Viewpoint: Elected officials get candid on social media
Snarky quips. Subtle political barbs. Big issues sometimes reduced to back-and-forth squabbles.
You won’t hear much of that at a Cottage Grove City Council meeting, where cordiality usually reigns.
It’s a different story on Facebook and Twitter, where council members and other politicos sometimes trade shots at one another and replace benign chatter with blunt opinion. Their supporters then fuel the little flare-ups over who’s more business-friendly or who’s talking trash about whom.
Trading jabs via social media certainly isn’t anything new, but sometimes it shows another side of how your elected officials (past and present) interact with one another. To be fair, local leaders use social media for more than just criticizing one another, but it’s the barbs that we don’t hear elsewhere. Many voters probably haven’t seen this side of them.
So jump into the playground of political pettiness and have a look:
There was a doozy of an exchange last month between Jen Peterson and John Kriesel. Peterson is a Cottage Grove City Council member. Recall that Peterson, a Democrat, and Kriesel, a Republican, ran against each other for the Minnesota House in 2010. Kriesel won, served a term and bowed out, but he’s continued to amass a following on Twitter.
He turned to social media to ridicule a survey pointing to Cottage Grove — his resident city — as a good spot for job seekers.
“There are no jobs in Cottage Grove,” Kriesel tweeted.
Peterson wasn’t going to let that go unanswered.
“So remind me about all the jobs you brought to Cottage Grove when you were our rep,” Peterson wrote.
“Still mad you lost, I see,” Kriesel replied.
Peterson said she wasn’t mad and then cited some of Cottage Grove’s largest employers.
“How many of those jobs did YOU create?” Kriesel lobbed into the Twittersphere.
“Funny, that was the question I just asked you. Still waiting on an answer,” Peterson fired back.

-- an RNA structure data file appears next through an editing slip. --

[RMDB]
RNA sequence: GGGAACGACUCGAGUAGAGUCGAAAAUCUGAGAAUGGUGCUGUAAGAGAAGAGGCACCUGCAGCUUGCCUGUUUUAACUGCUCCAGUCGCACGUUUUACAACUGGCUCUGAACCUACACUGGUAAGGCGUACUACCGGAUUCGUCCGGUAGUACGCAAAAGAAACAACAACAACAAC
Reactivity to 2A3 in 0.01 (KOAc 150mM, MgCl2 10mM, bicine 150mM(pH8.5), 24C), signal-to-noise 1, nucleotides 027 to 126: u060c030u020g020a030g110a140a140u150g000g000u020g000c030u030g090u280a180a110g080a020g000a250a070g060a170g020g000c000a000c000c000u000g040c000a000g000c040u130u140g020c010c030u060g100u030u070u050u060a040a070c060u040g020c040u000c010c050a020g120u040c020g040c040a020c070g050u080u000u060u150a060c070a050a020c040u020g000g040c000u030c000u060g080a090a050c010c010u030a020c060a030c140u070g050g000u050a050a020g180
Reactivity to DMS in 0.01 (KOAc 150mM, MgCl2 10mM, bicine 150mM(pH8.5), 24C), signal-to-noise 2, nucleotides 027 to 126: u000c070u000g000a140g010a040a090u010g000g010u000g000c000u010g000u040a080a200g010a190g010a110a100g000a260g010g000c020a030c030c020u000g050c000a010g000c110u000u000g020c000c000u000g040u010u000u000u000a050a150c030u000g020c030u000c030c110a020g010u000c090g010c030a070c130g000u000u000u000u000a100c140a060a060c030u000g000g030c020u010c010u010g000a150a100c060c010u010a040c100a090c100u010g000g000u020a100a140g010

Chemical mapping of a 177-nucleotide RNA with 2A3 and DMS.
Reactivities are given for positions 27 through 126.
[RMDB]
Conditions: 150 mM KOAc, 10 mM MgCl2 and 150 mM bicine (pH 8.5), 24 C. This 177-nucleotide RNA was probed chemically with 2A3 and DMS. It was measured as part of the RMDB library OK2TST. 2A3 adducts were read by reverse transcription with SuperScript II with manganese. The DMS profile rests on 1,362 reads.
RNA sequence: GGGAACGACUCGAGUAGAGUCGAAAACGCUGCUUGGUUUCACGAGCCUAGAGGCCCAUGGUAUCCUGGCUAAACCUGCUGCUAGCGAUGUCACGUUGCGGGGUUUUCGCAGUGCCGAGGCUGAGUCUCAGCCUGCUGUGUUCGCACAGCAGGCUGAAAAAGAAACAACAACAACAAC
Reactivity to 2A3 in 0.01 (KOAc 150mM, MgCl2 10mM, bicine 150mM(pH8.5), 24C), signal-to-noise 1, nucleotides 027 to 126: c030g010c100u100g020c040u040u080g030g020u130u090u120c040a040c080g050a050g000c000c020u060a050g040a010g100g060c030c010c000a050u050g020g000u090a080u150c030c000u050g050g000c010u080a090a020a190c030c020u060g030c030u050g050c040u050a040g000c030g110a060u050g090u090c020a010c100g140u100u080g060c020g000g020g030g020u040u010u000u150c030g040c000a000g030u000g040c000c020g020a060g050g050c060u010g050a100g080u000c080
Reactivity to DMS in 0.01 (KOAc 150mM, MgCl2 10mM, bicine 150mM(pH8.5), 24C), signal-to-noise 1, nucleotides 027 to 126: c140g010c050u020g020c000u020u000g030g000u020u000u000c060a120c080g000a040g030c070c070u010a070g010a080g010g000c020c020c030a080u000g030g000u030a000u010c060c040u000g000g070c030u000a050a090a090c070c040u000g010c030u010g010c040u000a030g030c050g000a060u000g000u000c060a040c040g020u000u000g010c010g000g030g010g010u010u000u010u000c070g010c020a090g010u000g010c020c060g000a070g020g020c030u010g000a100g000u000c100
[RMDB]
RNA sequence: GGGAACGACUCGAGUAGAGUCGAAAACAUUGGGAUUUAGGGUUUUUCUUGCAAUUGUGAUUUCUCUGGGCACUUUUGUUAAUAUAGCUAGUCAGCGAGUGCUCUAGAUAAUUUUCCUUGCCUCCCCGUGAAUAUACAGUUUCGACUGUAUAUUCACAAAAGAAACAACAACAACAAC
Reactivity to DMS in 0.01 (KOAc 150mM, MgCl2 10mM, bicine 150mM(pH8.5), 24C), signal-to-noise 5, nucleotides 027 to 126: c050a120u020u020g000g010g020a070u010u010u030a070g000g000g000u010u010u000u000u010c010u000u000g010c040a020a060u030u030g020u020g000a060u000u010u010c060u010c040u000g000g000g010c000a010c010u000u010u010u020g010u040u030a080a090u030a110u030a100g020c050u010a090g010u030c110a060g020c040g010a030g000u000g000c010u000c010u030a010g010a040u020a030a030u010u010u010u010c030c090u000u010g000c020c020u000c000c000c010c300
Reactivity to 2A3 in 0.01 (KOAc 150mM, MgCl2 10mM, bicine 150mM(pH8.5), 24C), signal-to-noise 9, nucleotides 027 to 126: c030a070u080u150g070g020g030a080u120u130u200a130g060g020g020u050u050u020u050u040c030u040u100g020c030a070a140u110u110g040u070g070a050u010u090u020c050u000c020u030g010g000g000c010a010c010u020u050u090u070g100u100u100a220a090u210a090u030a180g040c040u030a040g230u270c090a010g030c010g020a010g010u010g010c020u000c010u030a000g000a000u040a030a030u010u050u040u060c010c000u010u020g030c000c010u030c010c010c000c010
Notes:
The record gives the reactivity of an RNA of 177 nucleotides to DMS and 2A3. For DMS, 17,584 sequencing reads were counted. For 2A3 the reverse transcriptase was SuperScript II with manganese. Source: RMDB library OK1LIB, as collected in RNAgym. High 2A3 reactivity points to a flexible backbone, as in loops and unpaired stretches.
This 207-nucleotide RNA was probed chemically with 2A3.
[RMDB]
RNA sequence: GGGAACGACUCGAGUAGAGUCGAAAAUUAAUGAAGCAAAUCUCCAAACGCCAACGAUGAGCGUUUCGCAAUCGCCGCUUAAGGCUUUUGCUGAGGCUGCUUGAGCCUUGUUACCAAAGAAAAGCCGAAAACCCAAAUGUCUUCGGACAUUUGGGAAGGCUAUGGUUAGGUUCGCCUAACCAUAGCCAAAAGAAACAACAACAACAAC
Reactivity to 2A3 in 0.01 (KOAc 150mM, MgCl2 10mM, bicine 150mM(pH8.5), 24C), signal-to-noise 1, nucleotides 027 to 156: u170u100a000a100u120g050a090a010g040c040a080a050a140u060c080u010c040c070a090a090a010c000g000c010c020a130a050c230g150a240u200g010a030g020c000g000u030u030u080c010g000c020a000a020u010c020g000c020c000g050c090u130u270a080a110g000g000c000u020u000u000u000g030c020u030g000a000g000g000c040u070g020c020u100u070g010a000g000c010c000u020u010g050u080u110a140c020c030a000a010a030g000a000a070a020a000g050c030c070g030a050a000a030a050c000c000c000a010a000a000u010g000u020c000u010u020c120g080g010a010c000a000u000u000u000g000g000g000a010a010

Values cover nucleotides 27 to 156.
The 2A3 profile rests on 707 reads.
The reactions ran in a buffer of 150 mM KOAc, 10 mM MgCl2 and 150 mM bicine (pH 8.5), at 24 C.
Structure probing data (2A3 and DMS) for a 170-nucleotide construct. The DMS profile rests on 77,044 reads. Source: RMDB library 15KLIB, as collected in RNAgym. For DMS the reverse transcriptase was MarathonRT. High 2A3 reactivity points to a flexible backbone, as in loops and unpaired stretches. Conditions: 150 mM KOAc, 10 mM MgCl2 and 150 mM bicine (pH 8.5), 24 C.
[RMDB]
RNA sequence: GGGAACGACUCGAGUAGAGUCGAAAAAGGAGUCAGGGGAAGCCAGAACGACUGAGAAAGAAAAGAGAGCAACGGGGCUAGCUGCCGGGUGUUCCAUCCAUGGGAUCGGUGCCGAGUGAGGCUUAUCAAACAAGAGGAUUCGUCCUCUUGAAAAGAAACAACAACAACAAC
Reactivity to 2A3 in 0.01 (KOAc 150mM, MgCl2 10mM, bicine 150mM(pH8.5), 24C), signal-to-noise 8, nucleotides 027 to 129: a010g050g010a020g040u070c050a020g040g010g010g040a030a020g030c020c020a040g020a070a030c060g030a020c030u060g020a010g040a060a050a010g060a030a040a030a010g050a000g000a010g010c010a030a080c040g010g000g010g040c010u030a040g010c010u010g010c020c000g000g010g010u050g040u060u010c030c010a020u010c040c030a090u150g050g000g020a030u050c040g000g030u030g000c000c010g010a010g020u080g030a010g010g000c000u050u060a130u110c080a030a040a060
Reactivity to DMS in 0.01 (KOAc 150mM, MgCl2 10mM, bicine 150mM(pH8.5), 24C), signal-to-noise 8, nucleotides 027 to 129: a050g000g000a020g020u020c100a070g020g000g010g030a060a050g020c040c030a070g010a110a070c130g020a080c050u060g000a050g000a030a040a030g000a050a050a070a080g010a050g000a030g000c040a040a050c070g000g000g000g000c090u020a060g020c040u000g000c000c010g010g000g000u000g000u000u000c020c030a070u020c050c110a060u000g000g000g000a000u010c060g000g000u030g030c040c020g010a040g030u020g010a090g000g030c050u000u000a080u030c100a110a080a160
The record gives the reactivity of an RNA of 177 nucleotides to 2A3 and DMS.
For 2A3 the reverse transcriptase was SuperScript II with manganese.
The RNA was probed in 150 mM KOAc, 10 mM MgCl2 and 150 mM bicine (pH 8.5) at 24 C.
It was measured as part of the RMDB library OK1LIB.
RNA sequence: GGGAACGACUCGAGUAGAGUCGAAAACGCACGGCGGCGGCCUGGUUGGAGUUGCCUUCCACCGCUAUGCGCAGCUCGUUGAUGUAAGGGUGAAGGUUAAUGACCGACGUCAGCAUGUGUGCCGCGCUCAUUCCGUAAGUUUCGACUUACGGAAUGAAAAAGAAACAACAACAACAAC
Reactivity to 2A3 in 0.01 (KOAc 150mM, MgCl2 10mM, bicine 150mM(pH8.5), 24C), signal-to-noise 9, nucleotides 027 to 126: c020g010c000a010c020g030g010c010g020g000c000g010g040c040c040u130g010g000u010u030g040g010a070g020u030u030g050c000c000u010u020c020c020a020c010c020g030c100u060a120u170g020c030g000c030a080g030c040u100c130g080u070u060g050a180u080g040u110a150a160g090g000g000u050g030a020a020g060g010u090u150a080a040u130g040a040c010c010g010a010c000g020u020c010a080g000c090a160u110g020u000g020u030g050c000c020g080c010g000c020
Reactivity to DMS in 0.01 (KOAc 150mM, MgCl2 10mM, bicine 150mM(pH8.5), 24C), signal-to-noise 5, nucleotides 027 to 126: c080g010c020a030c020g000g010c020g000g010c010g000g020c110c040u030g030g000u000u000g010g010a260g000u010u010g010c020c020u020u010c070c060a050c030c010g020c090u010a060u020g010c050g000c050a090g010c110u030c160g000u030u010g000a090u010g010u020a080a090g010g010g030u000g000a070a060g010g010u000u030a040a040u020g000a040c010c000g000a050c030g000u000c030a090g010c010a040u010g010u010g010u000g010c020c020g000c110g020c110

The back-and-forth continued — and continued to devolve. There were rehashed, vague potshots about the 2010 campaign. Kriesel said Peterson looked like a “sore loser.” She said he has a big ego.
There have been other online dust-ups.
Council member Derrick Lehrke and his wife, Autumn, a Washington County commissioner, announced plans to open a brew-pub at the Red Rock Saloon in Newport. That generated comments from Peterson on Facebook that it didn’t seem right to her that as an elected official Autumn Lehrke should benefit from a county funded development. That’s the kind of remark you’d be hard-pressed to hear at a public meeting and yet one perhaps worthy of a more substantive debate.
It was a revealing comment — but not everybody saw it. Derrick Lehrke later went to Facebook asking to know what Peterson was saying about him because she had “blocked” him from viewing her comments. Others chimed in. Lehrke questioned Peterson’s motives. On it went.
In another episode, Autumn Lehrke was quoted in a news story saying she’s done more for transit in a short time than her predecessor, Myra Peterson, had done in a decade.
The former commissioner’s supporters rallied around her on Facebook, including Jen Peterson, Olsen and Mayor Myron Bailey. They disapproved of Lehrke’s comment, but it’s unlikely that tsk-tsk would be offered in a broader public forum than a Facebook feed.
These are your elected officials. You may want to see how they interact with one another and express their opinions. Just make sure to look in the right place.
Wente is editor of the Bulletin.